Smart Talk

Smart Talk is a daily, live, interactive program featuring conversations with newsmakers and experts in a variety of fields and exploring a wide range of issues and ideas, including the economy, politics, health care, education, culture, and the environment.  Smart Talk airs live every week day at 9 a.m. on WITF’s 89.5 and 93.3.

Listen to Smart Talk live online from 9-10 a.m. weekdays and at 7 p.m. (Repeat of 9 a.m. program)

Host: Scott LaMar

Smart Talk: Preventing violence

Written by Scott LaMar, Smart Talk Host/Executive Producer | Mar 5, 2014 3:19 PM

What to look for Smart Talk Thursday, March 6, 2014:

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Since 2010, there have been 14 mass shootings across America.  Mass shootings and violent crime are sometimes attributed to issues such as media coverage, mental illness, violence in video games, bullying, availability of guns, and lax security in schools.

Under a state senate resolution last year, The Joint State Government Commission appointed an Advisory Committee to conduct a study on violence prevention and make recommendations based on its findings.

Glenn Pasewicz, executive director of the Joint State Government Commission and Assistant Counsel Yvonne Hursh appear on Thursday’s Smart Talk to discuss the study and its recommendations.


Glenn Pasewicz and Yvonne Hursh

The report focuses on media, mental health, school safety, and firearms.

For example, the report makes a number of recommendations on who should or shouldn't possess a gun.

It also recommends media deny celebrity status to perpetrators and that parents take a more active role in screening children’s exposure to violence.

The report encourages early intervention for those who who may be mentally ill by providing additional training and education to those who come in contact with mentally ill or developmentally disabled individuals. 

To view the report, click here.

Listen to the program:

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  • Lisa img 2014-03-06 09:30

    You're talking a lot about monitoring violence in movies, but I think a major problem is the change in television. The major forensics show of the '70's was Quincy and you never saw anything gorey - it was always off screen. Compare that to shows like Bones and CSI which seem to be on all the time and revel in showing everything. Shows with more adult content never used to be on TV before 10pm. Now they are on as repeats as early as 7pm. The sexual content, foul language, and violence in shows as seemingly benign as The Big Bang Theory, Two and a Half Men, How I Met My Wife, etc. is greatly increased from that of shows from 30 years ago. I find the darkness of shows like Criminal Minds and The Mentalist to be, quite frankly, disturbing.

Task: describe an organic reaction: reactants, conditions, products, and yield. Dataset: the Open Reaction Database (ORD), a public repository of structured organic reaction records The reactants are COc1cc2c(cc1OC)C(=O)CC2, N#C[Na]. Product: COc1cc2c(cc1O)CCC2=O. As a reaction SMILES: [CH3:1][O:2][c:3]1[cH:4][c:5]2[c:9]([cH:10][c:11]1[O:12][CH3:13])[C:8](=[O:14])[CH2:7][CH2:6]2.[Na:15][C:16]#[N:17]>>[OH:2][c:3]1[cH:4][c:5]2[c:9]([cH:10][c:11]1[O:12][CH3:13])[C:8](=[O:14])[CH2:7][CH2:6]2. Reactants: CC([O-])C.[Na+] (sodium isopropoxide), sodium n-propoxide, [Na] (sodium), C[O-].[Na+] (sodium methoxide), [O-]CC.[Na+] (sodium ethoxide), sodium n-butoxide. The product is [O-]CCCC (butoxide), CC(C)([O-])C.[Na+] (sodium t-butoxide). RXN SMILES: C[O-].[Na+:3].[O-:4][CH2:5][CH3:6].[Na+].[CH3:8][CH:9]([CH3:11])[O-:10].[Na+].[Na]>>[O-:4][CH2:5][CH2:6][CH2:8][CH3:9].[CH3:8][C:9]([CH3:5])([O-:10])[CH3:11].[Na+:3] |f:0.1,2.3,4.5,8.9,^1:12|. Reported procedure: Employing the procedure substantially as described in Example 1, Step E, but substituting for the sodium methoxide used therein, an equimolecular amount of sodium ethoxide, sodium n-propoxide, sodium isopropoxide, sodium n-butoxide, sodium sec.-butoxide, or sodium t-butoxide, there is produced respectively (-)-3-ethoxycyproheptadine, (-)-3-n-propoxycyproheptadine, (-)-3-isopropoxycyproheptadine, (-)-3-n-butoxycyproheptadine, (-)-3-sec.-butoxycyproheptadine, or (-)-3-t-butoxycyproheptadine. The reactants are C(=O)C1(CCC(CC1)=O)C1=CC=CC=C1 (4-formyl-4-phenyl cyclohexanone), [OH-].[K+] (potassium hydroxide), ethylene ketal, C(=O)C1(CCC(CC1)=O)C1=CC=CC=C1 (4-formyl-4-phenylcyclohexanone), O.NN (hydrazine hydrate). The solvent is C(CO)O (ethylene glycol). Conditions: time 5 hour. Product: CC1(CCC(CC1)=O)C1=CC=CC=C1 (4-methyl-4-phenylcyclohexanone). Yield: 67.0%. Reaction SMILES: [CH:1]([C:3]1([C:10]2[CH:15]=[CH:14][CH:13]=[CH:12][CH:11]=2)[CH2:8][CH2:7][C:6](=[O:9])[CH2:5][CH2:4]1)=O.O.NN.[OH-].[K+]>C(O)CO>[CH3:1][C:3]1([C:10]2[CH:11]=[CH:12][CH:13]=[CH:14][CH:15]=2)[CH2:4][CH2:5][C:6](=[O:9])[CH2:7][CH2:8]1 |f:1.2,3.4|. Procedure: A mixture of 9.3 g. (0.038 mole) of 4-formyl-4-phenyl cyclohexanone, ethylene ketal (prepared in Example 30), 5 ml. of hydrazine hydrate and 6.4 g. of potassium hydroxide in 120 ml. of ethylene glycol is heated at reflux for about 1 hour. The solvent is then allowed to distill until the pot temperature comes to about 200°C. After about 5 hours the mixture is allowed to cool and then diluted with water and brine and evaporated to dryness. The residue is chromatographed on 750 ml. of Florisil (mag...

• raise.a.pint img 2014-03-06 09:34

    if fewer than 1% of the subjects in a study respond to a stimulus, there is no correlation. Meaning, people should stop looking to society when assigning blame and focus on the person (and their family).

  • Radio Smart Talk img 2014-03-06 09:53

    Listener email: I'm a father in my 50's. When we went to school, there were no mass shootings that I know of. We carried pocket knives to school w/o incident. Now, we live in a time of school violence, when many school systems have a zero tolerance policy. You hear of young children being suspended for carrying a nail file, a novelty pen, or even for pointing a finger at someone and saying "Bang". We have gone from one extreme to another and there is no common sense in how our school administrators and educators deal with this serious issue. Our son was brought up without cable T.V., without a cell or I Phone, w/o video games. In essence w/o access to much of the violence seen in the media in our society. He is now in High School, and has access to all of these things thru his friends, but he was not brought up with it from a young age as they were. He assures us, that bullying is rampant in his school and is not addressed by the adults in charge. It's obvious that important resources need to be placed in addressing bullying and the mental health issues of students in the public school system, and it needs to start early when the students are very young. My son belonged to his middle school's anti bullying club. these programs look good on paper but frankly, they are ineffectual. The schools need to implement more efficient screening of their students and ready access to qualified counselors and child psychologists. That is not the case in my son's school system. Banning nail clippers is a ridiculous knee jerk reaction and does not in any way address the problem.

  • Radio Smart Talk img 2014-03-06 09:53

    David emails - I've read quite some time ago that the majority of premeditated murders take place in the rural sections of our country.
    Perhaps because it's rural and that means we have guns available.
    Where as in the cities the murders are a result of an assault or robbery gone wrong.
    But shouldn't schools come up with testing to weed out personality traits,if the school or bus driver sees something that should be reported to such an observation office also.
    And of course these kids are" given" weapons as gifts or as rites to adult hood(I was).
    But for now it's up to the parents to lock these guns up,and start simply with that,it doesn't matter if it's an assault weapon with a high capacity clip or a single shot 20 gauge.